>> How does a "mailbox" differ from something that
>> is NOT one?
>Any mailbox file can be treated like a text file
>but not vice versa. The mails contained are
>separated by a delimiter. Look at the first line
>of the file and discover the magic "From " line.
As far as I can tell, this fact isn't documented
anywhere. Thanks for the needed info!
>> Until I edited the "mailbox file", and inserted
>> some messages that had wrongly gotten saved into
>> a mailbox I didn't want them in, "s" worked fine.
>Next time you'd better change into the other mailbox
>from within mutt and save the messages again into the
>correct mailbox. Let mutt do this for you :-)
(1) "better change into the other mailbox":
This is a big part of what I do not understand,
having experience with *only* unix/sun "mail"
and now mutt:
. What *is* a "folder"? (a file? a directory? what?)
. What is *special* about a "folder"?
. What is a "mailbox"? Same as "folder"?
. What does it mean to "switch from one
mailbox to another"?
--- ALSO: about "and save the message again":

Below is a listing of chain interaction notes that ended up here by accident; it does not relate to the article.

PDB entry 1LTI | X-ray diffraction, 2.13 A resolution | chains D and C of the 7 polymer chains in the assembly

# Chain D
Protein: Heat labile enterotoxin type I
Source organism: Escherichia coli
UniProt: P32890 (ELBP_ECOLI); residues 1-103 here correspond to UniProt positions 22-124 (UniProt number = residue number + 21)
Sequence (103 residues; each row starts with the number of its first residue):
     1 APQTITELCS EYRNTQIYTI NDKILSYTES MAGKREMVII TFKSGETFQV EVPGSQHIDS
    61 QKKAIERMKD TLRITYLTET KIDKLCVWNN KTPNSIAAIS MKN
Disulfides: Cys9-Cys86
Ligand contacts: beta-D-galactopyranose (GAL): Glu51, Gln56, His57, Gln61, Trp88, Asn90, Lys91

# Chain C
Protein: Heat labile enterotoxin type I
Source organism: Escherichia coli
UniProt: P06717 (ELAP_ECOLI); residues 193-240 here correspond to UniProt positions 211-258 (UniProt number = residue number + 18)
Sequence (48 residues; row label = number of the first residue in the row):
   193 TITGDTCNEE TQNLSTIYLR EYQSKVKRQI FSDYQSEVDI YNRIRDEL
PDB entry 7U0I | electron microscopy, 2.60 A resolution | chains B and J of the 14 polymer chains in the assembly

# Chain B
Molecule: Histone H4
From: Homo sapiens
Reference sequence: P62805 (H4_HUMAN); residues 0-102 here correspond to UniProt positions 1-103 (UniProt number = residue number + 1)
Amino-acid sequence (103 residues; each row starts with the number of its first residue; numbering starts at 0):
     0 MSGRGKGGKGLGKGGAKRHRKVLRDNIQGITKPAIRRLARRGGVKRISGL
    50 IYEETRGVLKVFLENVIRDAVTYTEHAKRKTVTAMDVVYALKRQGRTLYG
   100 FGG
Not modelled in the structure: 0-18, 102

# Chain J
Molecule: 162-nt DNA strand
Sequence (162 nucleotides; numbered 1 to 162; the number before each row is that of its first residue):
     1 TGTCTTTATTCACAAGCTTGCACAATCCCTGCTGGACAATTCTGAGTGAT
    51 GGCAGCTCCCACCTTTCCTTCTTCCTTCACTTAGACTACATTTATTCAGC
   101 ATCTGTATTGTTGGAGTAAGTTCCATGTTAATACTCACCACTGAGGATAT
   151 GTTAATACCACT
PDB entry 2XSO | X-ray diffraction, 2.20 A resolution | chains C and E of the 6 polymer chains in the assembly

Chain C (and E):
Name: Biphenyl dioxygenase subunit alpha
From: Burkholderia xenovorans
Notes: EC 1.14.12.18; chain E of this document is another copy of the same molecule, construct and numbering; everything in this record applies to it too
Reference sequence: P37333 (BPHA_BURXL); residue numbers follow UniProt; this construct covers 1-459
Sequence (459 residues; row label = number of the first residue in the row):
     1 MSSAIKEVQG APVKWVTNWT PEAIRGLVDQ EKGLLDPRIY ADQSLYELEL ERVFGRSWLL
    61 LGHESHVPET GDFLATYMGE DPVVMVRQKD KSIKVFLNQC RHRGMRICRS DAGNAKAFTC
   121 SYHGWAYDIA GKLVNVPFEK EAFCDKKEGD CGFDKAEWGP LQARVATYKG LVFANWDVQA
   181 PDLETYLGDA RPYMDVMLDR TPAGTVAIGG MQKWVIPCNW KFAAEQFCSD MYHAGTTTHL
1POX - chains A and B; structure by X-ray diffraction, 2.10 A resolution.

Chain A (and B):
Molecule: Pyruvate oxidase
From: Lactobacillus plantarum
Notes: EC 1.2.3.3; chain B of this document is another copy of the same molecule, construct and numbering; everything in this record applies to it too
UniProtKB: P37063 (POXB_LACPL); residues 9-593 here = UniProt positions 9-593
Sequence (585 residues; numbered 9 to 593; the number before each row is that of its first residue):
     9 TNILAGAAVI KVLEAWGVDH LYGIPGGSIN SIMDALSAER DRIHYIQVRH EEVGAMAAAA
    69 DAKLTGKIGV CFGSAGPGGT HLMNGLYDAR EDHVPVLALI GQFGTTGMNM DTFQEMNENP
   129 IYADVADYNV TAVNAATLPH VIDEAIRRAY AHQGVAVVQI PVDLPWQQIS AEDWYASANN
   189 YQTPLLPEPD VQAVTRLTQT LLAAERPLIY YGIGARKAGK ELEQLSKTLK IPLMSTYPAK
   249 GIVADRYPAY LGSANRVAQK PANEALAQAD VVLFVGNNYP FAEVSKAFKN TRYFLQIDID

. but by the time I *realized* that the msg
had gone to the wrong "=<filename>", I had
*already deleted* the message from mutt.
Given that, how to move a message from
one =file to another?
.. via mutt?
.. via vi, vim, emacs, ...
>> PS: what effect does the prefix "=" have on
>> a file to save an email into?
>It's a shortcut for the pathname where your mailboxes
>are stored into. Like "~/Mail" for most people.
That too seems to be undocumented -- thank you
VERY much for that info, too.
>> > Mindestens drei Leute, zwei Meinungen, und Recht hat RFC 2046, 4.1.2.
>> RFC 2046 enth?lt genug Seil, um sich in den Fu? zu schie?en.
> [Gunnar Ritter und Claus F?rber in de.comp.standards, 2001-04-10]
You probably know who updates the mutt documentation;
perhaps you could forward this on to them, so
it can be updated to include all this stuff, or
if already there, made "louder".